Internationally renowned painter Kay Walkingstick came to APSUAPSUs Center of Excellence for the Creative Arts and the department of art hosted the internationally renowned painter, Kay Walkingstick, who presented a slide lecture of her work at 7 p.m., Monday, Oct. 3, in APSUs Trahern Gallery, room 401.
APSU's Center of Excellence for the Creative Arts and the department of art hosted the internationally renowned painter, Kay Walkingstick, who presented a slide lecture of her work at 7 p.m., Monday, Oct. 3, in APSU's Trahern Gallery, room 401.
A professor of art at Cornell University, Ithaca N.Y., Walkingstick earned her M.F.A. from the Pratt Institute in Brooklyn, N.Y. She has received various awards, such as the 2003-04 Distinguished Artist Award from the Eiteljorg Museum of American Indians and Western Art in Indianapolis, Ind., and the 1996 National Honor Award of Achievement in the Arts from Boston, Mass. Her works have been displayed internationally in museums such as Cairo Biennial in Egypt.
Talking about how she views art, Walkingstick said, “My paintings take a broad view of what constitutes Native American Art. My wish has been to express our Native and non-native shared identity. We humans of all races are more alike than different, and it is this shared heritage, as well as my personal heritage, I wish to express. I want all people to hold onto their cultures- they are precious — but I also want to encourage a mutual recognition of shared being.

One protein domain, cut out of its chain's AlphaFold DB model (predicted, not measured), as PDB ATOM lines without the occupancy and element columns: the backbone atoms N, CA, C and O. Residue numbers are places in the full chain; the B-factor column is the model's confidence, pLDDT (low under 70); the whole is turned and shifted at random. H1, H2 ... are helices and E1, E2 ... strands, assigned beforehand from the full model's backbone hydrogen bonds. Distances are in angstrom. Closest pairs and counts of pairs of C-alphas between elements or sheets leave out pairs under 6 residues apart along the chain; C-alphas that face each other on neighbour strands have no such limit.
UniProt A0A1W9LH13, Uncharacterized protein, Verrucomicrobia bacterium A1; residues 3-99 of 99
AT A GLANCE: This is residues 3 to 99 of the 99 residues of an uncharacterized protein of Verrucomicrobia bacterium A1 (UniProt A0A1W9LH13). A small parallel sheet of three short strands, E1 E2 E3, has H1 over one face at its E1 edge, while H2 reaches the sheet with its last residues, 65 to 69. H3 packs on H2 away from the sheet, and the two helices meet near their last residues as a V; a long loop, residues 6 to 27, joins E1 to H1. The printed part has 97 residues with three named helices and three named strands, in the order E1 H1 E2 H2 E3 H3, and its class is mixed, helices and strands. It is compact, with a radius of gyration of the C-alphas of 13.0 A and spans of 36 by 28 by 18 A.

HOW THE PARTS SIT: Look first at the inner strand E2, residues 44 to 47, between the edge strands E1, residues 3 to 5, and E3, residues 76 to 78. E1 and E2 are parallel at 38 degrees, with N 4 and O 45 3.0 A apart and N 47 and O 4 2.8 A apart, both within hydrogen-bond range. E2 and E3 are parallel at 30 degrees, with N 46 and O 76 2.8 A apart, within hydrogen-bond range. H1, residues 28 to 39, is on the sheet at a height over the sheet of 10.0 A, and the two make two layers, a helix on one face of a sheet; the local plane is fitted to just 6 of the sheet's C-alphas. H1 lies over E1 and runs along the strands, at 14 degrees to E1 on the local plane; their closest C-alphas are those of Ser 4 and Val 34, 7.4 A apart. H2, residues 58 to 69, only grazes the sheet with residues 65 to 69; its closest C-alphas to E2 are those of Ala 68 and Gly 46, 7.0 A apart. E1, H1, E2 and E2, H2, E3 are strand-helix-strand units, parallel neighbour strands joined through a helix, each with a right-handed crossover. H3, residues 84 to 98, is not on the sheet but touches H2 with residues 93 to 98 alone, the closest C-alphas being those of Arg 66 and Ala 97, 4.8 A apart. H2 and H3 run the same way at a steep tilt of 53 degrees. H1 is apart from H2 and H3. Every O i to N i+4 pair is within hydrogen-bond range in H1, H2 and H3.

“My goal has always been to paint about who I am as a 20th/21st century artist and also as a Native American. My thoughts on our native history filled my work for many years. Today, I deal with feelings and thoughts common to all. I would hope that these paintings encourage the viewer to see our shared humanity in all of its gritty, frightening, awkward, sexy, funny and beautiful commonality.”
The presentation was free and open to the public. For more information, telephone Suta Lee, assistant professor of art, at (931) 221-6272 or e-mail firstname.lastname@example.org. --Crissy Laubach-Young